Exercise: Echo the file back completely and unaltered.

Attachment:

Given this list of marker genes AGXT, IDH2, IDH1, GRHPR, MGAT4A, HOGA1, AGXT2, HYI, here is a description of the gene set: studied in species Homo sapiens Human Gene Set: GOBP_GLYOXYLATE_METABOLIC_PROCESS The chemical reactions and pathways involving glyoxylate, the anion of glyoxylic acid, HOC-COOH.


Given this list of marker genes AGXT, IDH2, IDH1, GRHPR, MGAT4A, HOGA1, AGXT2, HYI, here is a description of the gene set: studied in species Homo sapiens Human Gene Set: GOBP_GLYOXYLATE_METABOLIC_PROCESS The chemical reactions and pathways involving glyoxylate, the anion of glyoxylic acid, HOC-COOH.